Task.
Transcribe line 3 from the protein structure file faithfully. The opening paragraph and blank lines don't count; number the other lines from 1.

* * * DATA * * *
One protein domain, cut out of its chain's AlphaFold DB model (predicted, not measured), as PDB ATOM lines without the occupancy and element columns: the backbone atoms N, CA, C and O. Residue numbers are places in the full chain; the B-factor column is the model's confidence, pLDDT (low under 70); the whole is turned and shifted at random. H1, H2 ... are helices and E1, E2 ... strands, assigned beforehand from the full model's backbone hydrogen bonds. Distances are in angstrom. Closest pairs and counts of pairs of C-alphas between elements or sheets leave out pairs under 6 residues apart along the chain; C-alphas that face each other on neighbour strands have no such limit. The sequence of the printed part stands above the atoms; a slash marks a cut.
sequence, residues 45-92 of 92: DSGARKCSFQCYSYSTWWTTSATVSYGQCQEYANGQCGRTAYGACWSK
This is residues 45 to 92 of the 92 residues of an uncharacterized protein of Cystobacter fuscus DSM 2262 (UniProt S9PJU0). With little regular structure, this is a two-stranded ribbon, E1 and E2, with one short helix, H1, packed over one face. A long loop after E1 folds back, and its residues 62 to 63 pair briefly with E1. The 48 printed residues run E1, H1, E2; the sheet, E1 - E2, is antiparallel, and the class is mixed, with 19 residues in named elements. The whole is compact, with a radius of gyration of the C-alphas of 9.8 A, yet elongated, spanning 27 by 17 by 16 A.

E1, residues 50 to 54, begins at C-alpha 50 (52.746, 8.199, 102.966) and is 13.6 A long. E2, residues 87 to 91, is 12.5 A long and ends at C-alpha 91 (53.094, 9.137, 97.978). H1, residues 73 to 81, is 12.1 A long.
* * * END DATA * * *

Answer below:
E1, residues 50 to 54, begins at C-alpha 50 (52.746, 8.199, 102.966) and is 13.6 A long. E2, residues 87 to 91, is 12.5 A long and ends at C-alpha 91 (53.094, 9.137, 97.978). H1, residues 73 to 81, is 12.1 A long.